And even though its perfboard construction, with all the hot glue snot, does not look very appealing. I would nowadays still say that such a project is pretty handy to have around., Because by simply putting it in series to your power source and load, you can see exactly what voltage and current it demands and thus what power and energy it requires over time.. This gets especially interesting if you want to determine, for example, how much powerenergy your custom project needs, how much energy it takes to fill up your brand new powerbank or if you want to see what you solar panel, is capable of.. The only problem with my power meter is that overtime. I noticed that there is actually a bug in the code that deforms the calculated energy. And nowadays there also exist commercial solutions that can do a bit less, but still enough for most people.. So building my exact project does not make that much sense anymore, but luckily a viewer of mine created a remake of the project which comes with tons of improvements.. So in this video I will try to build his project test it out and ultimately score it on a scale from 1 to 10. To let you know if you should consider building it as well. Lets get started. This video is sponsored by JLCPCB who produced the PCBs for this project which, like always, were flawless regarding their quality., And now they can even do upto 20 layer design for still an unbeatable price.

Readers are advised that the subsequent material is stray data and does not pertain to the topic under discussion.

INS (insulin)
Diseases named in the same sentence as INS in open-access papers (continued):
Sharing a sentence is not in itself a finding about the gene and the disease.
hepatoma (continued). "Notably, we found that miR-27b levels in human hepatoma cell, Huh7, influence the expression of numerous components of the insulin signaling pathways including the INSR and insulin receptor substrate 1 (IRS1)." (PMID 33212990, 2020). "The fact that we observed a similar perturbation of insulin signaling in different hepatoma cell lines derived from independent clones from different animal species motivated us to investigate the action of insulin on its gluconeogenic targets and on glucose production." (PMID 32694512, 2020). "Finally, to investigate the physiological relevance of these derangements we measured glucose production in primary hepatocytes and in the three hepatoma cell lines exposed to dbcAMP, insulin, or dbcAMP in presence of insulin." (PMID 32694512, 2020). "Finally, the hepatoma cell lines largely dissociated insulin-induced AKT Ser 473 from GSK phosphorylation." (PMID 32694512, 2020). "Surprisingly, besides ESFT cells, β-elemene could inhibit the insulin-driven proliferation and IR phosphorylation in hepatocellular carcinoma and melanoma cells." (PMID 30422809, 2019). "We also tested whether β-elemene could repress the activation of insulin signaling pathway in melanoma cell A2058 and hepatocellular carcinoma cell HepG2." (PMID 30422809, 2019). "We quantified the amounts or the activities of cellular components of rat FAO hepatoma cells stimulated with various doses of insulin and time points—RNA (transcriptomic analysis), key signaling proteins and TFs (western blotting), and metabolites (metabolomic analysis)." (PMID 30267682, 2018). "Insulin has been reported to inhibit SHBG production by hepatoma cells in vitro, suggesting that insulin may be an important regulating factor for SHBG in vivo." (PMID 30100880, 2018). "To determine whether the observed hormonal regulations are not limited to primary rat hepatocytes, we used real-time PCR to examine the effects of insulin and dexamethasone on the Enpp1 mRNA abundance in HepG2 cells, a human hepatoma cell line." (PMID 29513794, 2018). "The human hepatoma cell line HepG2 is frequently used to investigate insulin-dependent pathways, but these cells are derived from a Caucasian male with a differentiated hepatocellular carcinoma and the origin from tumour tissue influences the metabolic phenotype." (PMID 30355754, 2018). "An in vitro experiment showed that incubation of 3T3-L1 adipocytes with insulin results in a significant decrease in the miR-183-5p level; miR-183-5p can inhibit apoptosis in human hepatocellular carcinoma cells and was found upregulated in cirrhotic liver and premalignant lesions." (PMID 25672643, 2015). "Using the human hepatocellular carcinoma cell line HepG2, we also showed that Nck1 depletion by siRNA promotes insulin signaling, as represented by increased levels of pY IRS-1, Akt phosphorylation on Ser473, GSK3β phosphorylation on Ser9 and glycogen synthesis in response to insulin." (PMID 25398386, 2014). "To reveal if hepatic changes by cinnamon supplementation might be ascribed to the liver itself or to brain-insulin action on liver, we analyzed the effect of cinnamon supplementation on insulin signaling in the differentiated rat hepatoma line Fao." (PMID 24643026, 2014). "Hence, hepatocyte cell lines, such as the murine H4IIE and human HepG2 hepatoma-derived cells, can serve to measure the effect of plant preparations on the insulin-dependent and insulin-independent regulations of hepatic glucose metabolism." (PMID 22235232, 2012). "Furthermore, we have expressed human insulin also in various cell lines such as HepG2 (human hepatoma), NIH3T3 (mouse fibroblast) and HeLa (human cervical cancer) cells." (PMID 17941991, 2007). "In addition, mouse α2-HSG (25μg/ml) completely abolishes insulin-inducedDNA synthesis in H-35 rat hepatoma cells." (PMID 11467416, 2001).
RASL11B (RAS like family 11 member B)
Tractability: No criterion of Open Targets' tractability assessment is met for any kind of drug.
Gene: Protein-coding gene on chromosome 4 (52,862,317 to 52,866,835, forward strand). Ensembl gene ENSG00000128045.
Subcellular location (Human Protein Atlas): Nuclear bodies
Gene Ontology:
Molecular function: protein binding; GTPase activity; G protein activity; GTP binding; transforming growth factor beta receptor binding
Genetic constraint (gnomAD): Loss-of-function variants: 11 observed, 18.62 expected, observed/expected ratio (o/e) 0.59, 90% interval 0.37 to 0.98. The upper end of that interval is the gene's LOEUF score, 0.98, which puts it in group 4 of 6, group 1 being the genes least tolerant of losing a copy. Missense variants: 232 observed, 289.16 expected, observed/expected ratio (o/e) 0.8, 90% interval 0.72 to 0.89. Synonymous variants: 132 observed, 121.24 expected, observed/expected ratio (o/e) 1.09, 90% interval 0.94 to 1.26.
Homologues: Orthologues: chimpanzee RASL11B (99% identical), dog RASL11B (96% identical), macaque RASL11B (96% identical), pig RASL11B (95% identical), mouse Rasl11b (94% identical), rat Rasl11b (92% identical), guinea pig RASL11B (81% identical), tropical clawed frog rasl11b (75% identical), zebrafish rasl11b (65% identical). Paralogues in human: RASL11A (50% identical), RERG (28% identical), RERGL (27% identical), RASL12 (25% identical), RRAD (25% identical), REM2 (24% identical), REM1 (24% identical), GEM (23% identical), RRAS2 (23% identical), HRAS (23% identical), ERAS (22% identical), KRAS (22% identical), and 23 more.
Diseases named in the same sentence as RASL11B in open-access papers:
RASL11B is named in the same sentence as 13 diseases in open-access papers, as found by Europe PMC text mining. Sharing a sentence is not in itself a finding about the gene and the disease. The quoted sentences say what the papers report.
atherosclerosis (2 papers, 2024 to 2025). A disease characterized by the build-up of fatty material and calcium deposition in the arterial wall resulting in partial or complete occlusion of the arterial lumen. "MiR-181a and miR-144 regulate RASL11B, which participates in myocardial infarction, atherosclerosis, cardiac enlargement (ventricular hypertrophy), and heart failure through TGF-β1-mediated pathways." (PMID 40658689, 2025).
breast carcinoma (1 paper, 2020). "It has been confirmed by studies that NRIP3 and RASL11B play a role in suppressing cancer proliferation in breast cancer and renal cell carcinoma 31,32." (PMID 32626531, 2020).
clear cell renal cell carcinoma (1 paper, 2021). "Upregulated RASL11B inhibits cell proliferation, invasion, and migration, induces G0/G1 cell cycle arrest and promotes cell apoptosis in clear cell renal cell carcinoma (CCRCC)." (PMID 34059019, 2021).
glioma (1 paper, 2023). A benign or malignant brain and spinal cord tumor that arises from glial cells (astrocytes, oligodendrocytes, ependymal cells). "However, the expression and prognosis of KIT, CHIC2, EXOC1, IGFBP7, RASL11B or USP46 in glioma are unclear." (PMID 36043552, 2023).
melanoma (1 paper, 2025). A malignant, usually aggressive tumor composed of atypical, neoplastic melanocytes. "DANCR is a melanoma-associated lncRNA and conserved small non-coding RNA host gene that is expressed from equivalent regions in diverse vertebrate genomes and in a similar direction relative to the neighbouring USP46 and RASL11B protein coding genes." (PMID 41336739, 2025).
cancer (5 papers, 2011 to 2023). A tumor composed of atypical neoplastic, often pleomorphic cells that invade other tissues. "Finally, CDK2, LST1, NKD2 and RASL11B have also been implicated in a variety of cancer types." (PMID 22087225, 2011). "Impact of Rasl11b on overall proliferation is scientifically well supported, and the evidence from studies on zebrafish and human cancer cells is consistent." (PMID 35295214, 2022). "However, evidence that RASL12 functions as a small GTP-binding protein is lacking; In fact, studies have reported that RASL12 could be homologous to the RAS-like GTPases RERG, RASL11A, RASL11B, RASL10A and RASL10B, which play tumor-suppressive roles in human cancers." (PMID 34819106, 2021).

. If you are interested, then upload your Gerber files today to order your professional PCBs. Now first off. Let me tell you that all the files for this project are available on Hackaday, and that is where I also downloaded not only the code but also the EasyEDA files., To use them. I obviously had to sign into EasyEDA and then opened them as a schematic and as a PCB design., And just like that, with very little effort, we got our finished schematic and PCB which at this point we could customize if we want to.. But since I was not interested in that, I instead firstly had a closer look at the schematic to see what changed. The heart of the system is, this time, an ESP32 C3 which looks like this and is a big step up from the Arduino Pro Mini. I used before. Basically put it is fast, comes with more storage and way more features, including WiFi, Bluetooth and even an integrated Real Time. Clock.. Another cool feature comes to mind when comparing it to ESP8266 or ESP32 development boards that I used before.. Those boards always come with a small USB to Serial Converter so that your computer and microcontroller can talk to one another, which also means it is mandatory for programming the microcontroller.. This new ESP32 C3, apparently, though, does not need such a converter and instead can directly connect to a USB C Ports. Data pins, like shown here very handy and saves us money.